How do neurosurgeons get to the middle of someone’s brain without damaging other parts of the brain?



How do neurosurgeons get to the middle of someone’s brain without damaging other parts of the brain?

In: Biology

Going inside the brain is a last case scenario. In those cases the alternative to surgery is death or a great worsening of the patients QoL. So, rewards outweigh the risks in those cases. Damage does happen, and it is sometimes severe, but it’s all dependent on the result. If going inside your brain meant possible vision loss in your left eye but also meant the removal of a lethal tumor, you’d likely say yes.

Of course, brain surgeons are highly trained in what areas of the brain do what and the ways to do the least damage possible.

In short, they don’t.

Detailed imaging (pre-op MRI and intro-operative CT) are often used to create a robust surgical plan which includes trajectories, burr hole locations, and implant targets to minimize risk of bleeding, damage to important speech regions, etc. Unintended cognitive, personality, speech, and motor symptoms are not uncommon following major neurosurgery.

Source: neural engineer who studies deep brain stimulation.

Getting to ‘the middle’ is a last resort. Getting much beneath the surface is always risky, and the central part is neurologically the most complex. But the brain is composed of several different lobes, which have some natural anatomical separation. To some extent you can also follow the path of major blood vessels.

Any brain surgery is risky to some degree. But the patient and/or doctor may decide that some brain damage is an acceptable risk (or even likelihood) for a decent chance at removing a greater threat. And depending on where the problem is, the effects of those risks can be approximately calculated, something like “you may lose the ability to speak”, or “vision in your right field of view will probably be affected”.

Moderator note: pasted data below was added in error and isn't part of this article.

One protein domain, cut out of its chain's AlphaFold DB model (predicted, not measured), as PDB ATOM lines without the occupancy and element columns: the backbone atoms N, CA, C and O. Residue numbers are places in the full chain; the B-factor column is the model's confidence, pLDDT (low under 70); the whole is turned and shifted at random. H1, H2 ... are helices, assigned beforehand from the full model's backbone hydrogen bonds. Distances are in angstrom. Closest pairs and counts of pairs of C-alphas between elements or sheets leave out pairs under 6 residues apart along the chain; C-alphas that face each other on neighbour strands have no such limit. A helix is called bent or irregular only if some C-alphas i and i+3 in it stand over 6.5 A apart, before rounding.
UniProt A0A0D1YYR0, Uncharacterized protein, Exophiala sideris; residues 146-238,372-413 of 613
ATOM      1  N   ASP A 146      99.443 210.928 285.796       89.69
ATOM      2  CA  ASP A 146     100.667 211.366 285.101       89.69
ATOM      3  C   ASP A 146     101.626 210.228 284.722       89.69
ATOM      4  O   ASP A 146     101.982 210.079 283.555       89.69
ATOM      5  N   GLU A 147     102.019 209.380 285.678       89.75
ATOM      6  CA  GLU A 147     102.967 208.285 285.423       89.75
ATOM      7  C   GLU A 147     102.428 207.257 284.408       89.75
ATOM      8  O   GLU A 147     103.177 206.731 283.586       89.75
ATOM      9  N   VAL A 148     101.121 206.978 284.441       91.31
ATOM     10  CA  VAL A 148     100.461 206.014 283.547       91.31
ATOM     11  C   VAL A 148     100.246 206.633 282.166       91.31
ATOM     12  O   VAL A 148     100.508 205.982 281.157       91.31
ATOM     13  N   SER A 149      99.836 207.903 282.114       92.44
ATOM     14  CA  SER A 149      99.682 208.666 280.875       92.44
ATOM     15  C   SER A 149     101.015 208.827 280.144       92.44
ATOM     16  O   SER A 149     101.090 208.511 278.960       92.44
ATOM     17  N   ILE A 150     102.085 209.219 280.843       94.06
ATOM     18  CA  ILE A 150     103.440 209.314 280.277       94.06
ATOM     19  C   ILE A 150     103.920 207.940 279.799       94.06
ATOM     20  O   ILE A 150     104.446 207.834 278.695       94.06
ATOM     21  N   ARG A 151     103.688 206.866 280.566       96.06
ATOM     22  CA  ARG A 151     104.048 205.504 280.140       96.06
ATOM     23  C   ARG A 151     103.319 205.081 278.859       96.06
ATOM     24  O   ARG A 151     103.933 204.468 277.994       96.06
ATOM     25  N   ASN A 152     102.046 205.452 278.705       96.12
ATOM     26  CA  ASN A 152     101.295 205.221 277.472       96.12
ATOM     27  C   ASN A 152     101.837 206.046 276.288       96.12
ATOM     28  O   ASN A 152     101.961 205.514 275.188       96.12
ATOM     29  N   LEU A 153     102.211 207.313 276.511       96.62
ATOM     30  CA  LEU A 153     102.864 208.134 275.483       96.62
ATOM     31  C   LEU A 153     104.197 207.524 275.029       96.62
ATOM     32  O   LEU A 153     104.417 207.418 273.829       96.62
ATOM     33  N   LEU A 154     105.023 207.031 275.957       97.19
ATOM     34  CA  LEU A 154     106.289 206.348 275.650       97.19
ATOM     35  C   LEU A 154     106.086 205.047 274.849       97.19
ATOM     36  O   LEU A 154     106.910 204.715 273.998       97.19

is there something where one drills a hole into a person’s skull?

There will always be some damage. The way I saw it, is that they try to make a kind of tunnel through the brain cortex, by spreading the upper layers to the left and to the right.

They map out their route as others have said. One thing being missed is the various approaches a surgeon will use to get to different pathology locations. They will position the patient in different ways to drop or slack the brain and then lift up various “folds” of the Brian if possible.

They will drill down the orbit or take off part of the sinuses etc. Skull based surgeons do crazy shit to get to the base of the skull that’s why those cases go for 20 hours sometimes or even multiple stages.

-neurosurgery NP

They dont, it’s why some tumors and aneurysms are considered inoperable. And even if the condition can be accessed without the guarantee of severe damage or death, neurosurgery is the most fragile and dangerous type of surgery because of the high possibility of complications.